Trump administration’s plan to increase spending on nuclear weapons is perfectly consistent with what President Obama’s administration was also doing, which was increasing spending on nuclear weapons. There is a shared commitment by the U.S. policymaking process on spending a trillion dollars over the next 30 years to modernize the nuclear weapons, the submarines, the bombers and every part of the nuclear weapons production complex to get ready for a hundred more years of nuclear weapons. And this is part of what this U.N. process is trying to block, which is that we are not willing to live with nuclear weapons for another hundred years.

Not a single nuclear weapon state has actually agreed to be part of the negotiations. And so, first thing is, this is not a debate. This is the negotiation of a treaty, mandated by the General Assembly of the United Nations. This is the first time in the history of the nuclear age, since the first creation of nuclear weapons and the use of nuclear weapons by the United States in 1945, that there has ever been an international treaty negotiation to ban nuclear weapons. Until now, all negotiations have been limited to a handful of countries, mostly the United States and Russia, about how to reduce marginally the weapons that they hold. This is the first time there has ever been an effort for a treaty to actually ban all nuclear weapons for all countries. So it’s no surprise the nuclear weapon states don’t want to be part of this process.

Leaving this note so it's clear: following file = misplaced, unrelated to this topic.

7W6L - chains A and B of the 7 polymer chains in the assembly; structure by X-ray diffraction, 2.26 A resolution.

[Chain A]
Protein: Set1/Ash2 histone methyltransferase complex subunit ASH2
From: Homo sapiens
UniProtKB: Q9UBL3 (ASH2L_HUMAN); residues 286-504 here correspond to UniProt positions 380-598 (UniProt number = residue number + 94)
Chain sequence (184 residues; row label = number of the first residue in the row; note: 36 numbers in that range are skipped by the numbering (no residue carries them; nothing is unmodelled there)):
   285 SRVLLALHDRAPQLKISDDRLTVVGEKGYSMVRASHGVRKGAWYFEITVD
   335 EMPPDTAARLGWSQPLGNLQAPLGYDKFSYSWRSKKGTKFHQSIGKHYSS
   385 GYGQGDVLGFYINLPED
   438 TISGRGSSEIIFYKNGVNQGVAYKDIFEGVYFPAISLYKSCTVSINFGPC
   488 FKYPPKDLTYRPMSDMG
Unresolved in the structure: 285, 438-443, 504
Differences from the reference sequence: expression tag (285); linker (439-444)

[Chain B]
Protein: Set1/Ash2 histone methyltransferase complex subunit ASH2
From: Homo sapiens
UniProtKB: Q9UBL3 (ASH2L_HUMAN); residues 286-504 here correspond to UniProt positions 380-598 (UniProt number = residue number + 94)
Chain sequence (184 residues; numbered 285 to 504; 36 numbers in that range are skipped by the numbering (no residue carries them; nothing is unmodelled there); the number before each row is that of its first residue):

Trump’s comments reflect a deep and abiding perspective in the United States that nuclear weapons will spread remorselessly and relentlessly to the rest of the world, and that the only way to do this is to make sure we have more and bigger weapons and are more ready to use them than anybody else, and therefore we’ll maintain a decisive advantage over any other state. This is what drove the arms race with the Soviet Union from the very beginning. You have to remember that when the United States made and used nuclear weapons at the end of World War II, for the first few years it was the only country in the world with nuclear weapons. And in 1946, the United Nations, newly formed, passed its very first resolution: Resolution 1. The first thing the United States ever—United Nations ever talked about and agreed on was the need for a plan to eliminate nuclear weapons. And the United States said no.

I think what’s different this time is that after 70 years of seeing what nuclear weapons have done, the rest of the world, the 120 countries, which is the vast majority of countries in the world, have decided they do not want this as the future. After 70 years of nuclear weapons, there are still only nine countries with nuclear weapons. There are dozens and dozens of countries that tomorrow could begin to make nuclear weapons, if they wished. But these are countries that are sitting in the room in the United Nations, saying, “We want to make sure that this never happens for anyone,” not that “Let’s all go out and defend ourselves the way that the United States thinks that you should do, which is by the threat to commit genocide by using nuclear weapons.”